A group of Emperor penguins near Antarctica's Weddell Sea in 2010. Credit - Wolfgang Kaehler/LightRocket— Getty Images
Twenty-six nations are meeting in Hobart, Australia, this week to decide the future of Antarctic seas. That is, if politics don’t get in the way. The meetings come against a backdrop of ongoing Russia-Ukraine tensions. Two weeks ago a Russian bomb decimated the offices of Ukraine’s National Antarctic Scientific Center in Kyiv. This undoubtedly will set the tone for a series of tension-filled meetings, which, once concluded on Nov. 4 will see Ukraine replace Sweden as the rotating chair for two years. But it’s not as if nations have never been able to put politics aside in the name of conservation.
Back in 1959, at the height of the Cold War, the world set Antarctica aside as a zone for peace and scientific cooperation. That meant no mining, harvesting, or hunting anywhere on the continent. But the Antarctic Treaty didn’t extend to the waters lapping at its edge, despite the fact that most of the continent’s life-forms depend on the sea for sustenance. As overfishing threatened to take its toll on the Southern Ocean, nations established a new marine protection area (MPA) in 2016 covering 600,000 square miles in the Ross Sea.
Now, climate change is increasing the urgency to protect even more of Antarctica’s waters from exploitation. And it’s up to the Commission for the Conservation of Antarctic Marine Living Resources (CCAMLR)—the international organization tasked with regulating fisheries around Antarctica in a way that protects the continent’s fragile ecosystem—to decide whether to create three new protected zones.
This would include one around the Antarctic Peninsula, one in the Weddell Sea, and another on the eastern coast. Together these three areas would account for 1.4 million square miles, approximately the size of India and Pakistan combined. Establishing those three zones would go a long way towards fulfilling a global commitment to designate 30% of earth’s land and oceans as protected areas by 2030.
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It can’t happen fast enough. Global warming is changing this region more quickly than scientists thought possible. Not only is that bad news for global sea level rise, it’s bad news for local species. This week Emperor penguins were listed as threatened under the U.S. Endangered Species Act because their Antarctic sea-ice habitat is shrinking due to warming temperatures; 99% of the world’s emperor penguin population could disappear by 2100, say experts, unless global carbon emissions are slashed.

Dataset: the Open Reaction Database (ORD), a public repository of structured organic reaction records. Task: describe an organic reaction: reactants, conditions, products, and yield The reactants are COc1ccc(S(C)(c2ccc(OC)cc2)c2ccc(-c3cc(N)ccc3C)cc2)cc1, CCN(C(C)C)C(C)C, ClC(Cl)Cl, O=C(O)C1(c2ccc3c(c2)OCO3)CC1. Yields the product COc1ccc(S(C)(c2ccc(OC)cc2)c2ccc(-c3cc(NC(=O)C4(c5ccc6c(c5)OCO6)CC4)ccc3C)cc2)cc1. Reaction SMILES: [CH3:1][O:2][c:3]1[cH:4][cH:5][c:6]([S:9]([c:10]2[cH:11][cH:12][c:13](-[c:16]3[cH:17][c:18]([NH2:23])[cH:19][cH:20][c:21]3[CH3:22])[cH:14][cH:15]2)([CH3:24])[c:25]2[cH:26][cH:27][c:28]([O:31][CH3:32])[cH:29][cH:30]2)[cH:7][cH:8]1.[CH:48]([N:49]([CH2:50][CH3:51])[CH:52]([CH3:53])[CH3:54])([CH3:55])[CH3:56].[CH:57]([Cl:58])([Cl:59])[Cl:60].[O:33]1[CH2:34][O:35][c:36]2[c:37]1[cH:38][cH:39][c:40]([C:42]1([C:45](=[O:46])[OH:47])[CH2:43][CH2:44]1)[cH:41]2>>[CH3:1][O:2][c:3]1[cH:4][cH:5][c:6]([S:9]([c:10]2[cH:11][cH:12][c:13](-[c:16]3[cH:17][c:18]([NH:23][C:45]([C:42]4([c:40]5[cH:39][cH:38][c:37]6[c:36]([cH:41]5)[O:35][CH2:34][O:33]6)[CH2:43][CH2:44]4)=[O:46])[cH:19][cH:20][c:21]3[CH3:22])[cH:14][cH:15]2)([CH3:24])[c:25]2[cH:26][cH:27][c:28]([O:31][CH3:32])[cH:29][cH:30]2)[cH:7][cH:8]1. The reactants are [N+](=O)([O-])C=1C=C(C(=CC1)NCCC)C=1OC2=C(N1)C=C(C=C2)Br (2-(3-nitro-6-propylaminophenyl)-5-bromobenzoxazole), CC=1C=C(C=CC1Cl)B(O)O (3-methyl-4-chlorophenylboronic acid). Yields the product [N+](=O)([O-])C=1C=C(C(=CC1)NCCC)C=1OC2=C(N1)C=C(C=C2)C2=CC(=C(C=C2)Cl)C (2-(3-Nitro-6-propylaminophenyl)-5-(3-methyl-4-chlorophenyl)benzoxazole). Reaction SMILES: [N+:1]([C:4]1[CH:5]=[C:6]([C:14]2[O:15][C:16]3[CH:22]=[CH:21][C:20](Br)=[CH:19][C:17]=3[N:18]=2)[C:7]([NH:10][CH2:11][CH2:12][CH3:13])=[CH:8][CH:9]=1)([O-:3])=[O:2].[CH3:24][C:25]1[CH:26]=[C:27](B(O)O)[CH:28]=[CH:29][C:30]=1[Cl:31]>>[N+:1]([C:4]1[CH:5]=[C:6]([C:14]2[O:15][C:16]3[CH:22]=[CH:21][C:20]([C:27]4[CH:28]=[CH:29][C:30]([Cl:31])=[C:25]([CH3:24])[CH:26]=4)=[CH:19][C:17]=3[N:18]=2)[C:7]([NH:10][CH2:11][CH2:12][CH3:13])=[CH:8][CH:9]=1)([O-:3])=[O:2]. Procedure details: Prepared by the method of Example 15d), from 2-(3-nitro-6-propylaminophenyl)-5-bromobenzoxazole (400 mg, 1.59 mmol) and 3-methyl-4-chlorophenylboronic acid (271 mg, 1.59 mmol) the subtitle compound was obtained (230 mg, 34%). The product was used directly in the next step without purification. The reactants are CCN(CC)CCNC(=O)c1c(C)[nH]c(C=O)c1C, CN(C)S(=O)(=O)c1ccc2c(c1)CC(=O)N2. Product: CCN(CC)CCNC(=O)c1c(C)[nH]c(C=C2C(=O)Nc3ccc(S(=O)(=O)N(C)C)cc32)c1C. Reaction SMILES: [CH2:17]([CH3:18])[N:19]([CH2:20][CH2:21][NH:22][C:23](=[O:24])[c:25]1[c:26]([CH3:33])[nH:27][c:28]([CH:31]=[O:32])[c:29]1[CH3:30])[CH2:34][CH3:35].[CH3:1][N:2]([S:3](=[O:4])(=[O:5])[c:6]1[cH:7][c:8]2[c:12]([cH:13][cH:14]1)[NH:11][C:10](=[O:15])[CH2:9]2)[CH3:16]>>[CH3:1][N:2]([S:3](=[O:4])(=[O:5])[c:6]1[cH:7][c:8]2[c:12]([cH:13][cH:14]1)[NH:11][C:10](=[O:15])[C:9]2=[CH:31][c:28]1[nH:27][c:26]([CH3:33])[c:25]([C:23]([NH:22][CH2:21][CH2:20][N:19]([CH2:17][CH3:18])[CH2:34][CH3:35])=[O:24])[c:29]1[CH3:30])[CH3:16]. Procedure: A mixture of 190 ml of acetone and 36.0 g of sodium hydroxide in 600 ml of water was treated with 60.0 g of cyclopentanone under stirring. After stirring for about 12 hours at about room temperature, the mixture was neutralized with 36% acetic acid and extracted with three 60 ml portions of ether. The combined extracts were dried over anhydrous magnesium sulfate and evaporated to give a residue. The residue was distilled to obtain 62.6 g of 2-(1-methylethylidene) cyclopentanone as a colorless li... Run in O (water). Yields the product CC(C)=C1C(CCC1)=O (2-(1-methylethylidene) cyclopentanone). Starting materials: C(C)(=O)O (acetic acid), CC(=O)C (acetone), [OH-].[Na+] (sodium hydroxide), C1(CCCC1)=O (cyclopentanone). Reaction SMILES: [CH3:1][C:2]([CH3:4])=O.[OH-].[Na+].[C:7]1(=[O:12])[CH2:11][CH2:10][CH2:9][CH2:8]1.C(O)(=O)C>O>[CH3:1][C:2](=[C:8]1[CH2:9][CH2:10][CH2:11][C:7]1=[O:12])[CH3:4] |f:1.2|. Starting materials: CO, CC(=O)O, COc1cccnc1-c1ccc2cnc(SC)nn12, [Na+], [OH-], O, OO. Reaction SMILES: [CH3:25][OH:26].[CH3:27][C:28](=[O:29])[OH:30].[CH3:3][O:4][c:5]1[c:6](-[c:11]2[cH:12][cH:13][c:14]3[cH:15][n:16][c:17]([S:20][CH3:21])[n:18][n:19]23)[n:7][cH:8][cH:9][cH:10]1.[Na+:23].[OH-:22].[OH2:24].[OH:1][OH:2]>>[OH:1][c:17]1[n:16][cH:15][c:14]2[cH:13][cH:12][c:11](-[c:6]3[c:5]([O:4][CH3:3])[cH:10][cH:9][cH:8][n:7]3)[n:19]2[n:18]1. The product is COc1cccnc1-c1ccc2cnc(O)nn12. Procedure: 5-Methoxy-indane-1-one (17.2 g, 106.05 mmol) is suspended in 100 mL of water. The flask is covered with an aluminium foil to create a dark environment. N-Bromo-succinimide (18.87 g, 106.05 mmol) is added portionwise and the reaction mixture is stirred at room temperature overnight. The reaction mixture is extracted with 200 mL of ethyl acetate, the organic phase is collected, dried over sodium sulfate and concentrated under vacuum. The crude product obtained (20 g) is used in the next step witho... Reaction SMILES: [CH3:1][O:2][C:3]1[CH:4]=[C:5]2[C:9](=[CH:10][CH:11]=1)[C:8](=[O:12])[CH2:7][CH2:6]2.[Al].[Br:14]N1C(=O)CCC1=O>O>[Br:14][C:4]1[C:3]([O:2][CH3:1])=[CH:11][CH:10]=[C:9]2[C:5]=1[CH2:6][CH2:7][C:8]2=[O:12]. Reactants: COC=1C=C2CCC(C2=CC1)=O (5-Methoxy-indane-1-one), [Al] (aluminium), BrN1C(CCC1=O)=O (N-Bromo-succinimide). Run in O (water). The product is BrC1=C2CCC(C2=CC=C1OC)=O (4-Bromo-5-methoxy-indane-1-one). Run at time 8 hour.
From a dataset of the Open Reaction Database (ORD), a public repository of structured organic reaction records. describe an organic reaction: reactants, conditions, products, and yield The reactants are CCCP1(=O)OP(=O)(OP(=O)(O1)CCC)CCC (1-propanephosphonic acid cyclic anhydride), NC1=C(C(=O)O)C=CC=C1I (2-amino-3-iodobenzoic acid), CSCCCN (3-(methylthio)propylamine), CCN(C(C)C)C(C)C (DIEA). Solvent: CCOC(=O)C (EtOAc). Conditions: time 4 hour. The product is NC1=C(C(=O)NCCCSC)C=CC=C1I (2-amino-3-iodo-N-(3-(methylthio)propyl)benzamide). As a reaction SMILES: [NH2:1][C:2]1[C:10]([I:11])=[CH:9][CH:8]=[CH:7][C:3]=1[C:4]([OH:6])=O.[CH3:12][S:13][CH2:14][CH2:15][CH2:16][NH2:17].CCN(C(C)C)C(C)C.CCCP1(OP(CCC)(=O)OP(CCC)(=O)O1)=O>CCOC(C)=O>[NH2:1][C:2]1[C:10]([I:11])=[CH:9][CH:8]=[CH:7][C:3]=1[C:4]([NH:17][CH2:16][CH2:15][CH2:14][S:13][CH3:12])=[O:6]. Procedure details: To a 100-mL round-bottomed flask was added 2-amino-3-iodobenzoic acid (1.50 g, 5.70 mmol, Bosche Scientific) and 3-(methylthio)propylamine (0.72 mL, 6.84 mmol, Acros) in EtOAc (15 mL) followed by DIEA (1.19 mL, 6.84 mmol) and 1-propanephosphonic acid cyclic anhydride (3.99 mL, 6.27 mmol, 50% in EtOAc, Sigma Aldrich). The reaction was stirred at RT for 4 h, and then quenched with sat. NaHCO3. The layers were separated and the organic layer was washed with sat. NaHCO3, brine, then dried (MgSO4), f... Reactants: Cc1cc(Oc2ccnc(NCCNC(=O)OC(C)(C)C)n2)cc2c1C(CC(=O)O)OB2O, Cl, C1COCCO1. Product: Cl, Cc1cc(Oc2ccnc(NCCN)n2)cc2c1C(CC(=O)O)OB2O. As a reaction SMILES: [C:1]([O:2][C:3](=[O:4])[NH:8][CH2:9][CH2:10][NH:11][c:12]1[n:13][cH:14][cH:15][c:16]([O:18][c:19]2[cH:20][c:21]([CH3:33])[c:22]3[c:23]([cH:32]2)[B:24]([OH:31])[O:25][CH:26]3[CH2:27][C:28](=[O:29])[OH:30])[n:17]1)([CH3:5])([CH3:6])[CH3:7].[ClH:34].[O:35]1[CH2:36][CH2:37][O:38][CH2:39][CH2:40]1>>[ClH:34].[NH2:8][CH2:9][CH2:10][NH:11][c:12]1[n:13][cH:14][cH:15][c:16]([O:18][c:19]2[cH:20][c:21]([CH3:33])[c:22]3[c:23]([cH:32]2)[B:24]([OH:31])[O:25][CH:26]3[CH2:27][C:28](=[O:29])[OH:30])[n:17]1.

Protecting more of the Southern Ocean from fishing would help ease the pressure on the penguins and other vulnerable members of the Antarctic ecosystem—the three proposed MPAs contain vital feeding and nesting grounds. (Together, though, these areas would only block off a fraction of the Southern Ocean, so the fishing industry would still be able to easily reach their harvest quotas.) But, as Cassandra M. Brooks, an assistant professor in environmental studies at the University of Colorado Boulder, notes: “Antarctica has always been more complicated than its resources.”
“It may be an international shared space, but there has always been an element of geopolitics and power present,” says Brooks, who has been attending CCAMLR negotiations over the past decade for her research.
Most commission members support the proposed MPAs, with Russia and China being the traditional holdouts. It seems, though, that geopolitical tensions may already be risking any potential progress. The U.S. delegation’s opening statement in favor of the three new MPAs begins by lambasting “Russia’s brutal war of aggression” in Ukraine—politically expedient, to be sure, but it hardly sets the stage for a clear-headed focus on conservation.
It’s expected that Russia will continue to dig in its heels, despite not having fished in Antarctic waters for the past two years. China, however, is starting to show signs of changing its mind, says Monica P. Medina, the U.S. Assistant Secretary of State for Oceans and International Environmental and Scientific Affairs and the U.S. envoy to CCAMLR. In December, China will chair the 15th meeting of the Convention on Biological Diversity taking place in Montreal. As such, China will want to show that it is a global leader on conservation, says Medina, and it “can make a big down payment on that by creating more protected areas in Antarctica.”
The CCAMLR process, however, works on a consensus basis, so progress is likely to be slow. But that doesn’t mean we should give up, says Brooks. Russia and China were the main holdouts on the Ross Sea MPA, but after several years of quiet, persistent diplomacy, both countries eventually acquiesced. Of course, 2016 was a different time.
“The geopolitical situation is more difficult now than it was in 2016, but I can’t imagine that it is more difficult than in 1959,” says Brooks. “Antarctica is a space where we can do extraordinary things, and we’ve seen what countries can do when they come together in the face of crisis.” The question is whether or not the size of the climate crisis in Antarctica outweighs the political crisis in the rest of the world.